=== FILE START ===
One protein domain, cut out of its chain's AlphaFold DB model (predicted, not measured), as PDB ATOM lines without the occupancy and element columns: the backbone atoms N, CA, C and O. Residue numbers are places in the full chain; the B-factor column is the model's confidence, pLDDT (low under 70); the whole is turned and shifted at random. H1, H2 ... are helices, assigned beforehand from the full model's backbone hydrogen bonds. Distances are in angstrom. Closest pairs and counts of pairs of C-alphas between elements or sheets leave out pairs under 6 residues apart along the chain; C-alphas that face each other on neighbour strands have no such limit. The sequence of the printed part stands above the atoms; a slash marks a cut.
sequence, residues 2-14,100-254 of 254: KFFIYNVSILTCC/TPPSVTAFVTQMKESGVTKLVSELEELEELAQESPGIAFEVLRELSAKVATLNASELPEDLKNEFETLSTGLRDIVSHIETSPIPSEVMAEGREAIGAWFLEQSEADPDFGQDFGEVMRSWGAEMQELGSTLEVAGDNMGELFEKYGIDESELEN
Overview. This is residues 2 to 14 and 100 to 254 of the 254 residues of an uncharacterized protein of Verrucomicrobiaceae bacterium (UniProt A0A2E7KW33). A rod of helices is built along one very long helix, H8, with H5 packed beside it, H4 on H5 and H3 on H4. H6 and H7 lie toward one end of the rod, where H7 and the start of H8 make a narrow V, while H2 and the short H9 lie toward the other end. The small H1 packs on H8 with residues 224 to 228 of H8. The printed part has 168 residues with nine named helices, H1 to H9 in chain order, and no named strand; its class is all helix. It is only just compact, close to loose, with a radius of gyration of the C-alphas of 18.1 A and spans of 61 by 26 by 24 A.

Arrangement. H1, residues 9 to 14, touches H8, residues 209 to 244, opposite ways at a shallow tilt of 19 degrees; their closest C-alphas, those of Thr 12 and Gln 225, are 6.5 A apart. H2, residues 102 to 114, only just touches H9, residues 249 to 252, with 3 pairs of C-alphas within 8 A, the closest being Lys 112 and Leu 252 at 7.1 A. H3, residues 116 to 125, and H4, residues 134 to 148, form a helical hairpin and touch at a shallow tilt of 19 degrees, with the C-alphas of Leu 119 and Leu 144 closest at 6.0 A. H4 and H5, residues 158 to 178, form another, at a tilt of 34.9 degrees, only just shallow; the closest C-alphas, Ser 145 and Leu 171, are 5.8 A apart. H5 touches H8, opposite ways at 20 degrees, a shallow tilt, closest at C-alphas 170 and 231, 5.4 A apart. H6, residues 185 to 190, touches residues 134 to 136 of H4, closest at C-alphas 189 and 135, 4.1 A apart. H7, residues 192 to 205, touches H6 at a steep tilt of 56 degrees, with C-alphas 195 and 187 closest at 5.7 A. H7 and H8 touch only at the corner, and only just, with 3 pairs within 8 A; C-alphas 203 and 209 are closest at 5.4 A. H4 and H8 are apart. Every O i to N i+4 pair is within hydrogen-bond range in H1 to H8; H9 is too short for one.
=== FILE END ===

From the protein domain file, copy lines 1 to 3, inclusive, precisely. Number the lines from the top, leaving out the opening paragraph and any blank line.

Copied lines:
sequence, residues 2-14,100-254 of 254: KFFIYNVSILTCC/TPPSVTAFVTQMKESGVTKLVSELEELEELAQESPGIAFEVLRELSAKVATLNASELPEDLKNEFETLSTGLRDIVSHIETSPIPSEVMAEGREAIGAWFLEQSEADPDFGQDFGEVMRSWGAEMQELGSTLEVAGDNMGELFEKYGIDESELEN
Overview. This is residues 2 to 14 and 100 to 254 of the 254 residues of an uncharacterized protein of Verrucomicrobiaceae bacterium (UniProt A0A2E7KW33). A rod of helices is built along one very long helix, H8, with H5 packed beside it, H4 on H5 and H3 on H4. H6 and H7 lie toward one end of the rod, where H7 and the start of H8 make a narrow V, while H2 and the short H9 lie toward the other end. The small H1 packs on H8 with residues 224 to 228 of H8. The printed part has 168 residues with nine named helices, H1 to H9 in chain order, and no named strand; its class is all helix. It is only just compact, close to loose, with a radius of gyration of the C-alphas of 18.1 A and spans of 61 by 26 by 24 A.

Arrangement. H1, residues 9 to 14, touches H8, residues 209 to 244, opposite ways at a shallow tilt of 19 degrees; their closest C-alphas, those of Thr 12 and Gln 225, are 6.5 A apart. H2, residues 102 to 114, only just touches H9, residues 249 to 252, with 3 pairs of C-alphas within 8 A, the closest being Lys 112 and Leu 252 at 7.1 A. H3, residues 116 to 125, and H4, residues 134 to 148, form a helical hairpin and touch at a shallow tilt of 19 degrees, with the C-alphas of Leu 119 and Leu 144 closest at 6.0 A. H4 and H5, residues 158 to 178, form another, at a tilt of 34.9 degrees, only just shallow; the closest C-alphas, Ser 145 and Leu 171, are 5.8 A apart. H5 touches H8, opposite ways at 20 degrees, a shallow tilt, closest at C-alphas 170 and 231, 5.4 A apart. H6, residues 185 to 190, touches residues 134 to 136 of H4, closest at C-alphas 189 and 135, 4.1 A apart. H7, residues 192 to 205, touches H6 at a steep tilt of 56 degrees, with C-alphas 195 and 187 closest at 5.7 A. H7 and H8 touch only at the corner, and only just, with 3 pairs within 8 A; C-alphas 203 and 209 are closest at 5.4 A. H4 and H8 are apart. Every O i to N i+4 pair is within hydrogen-bond range in H1 to H8; H9 is too short for one.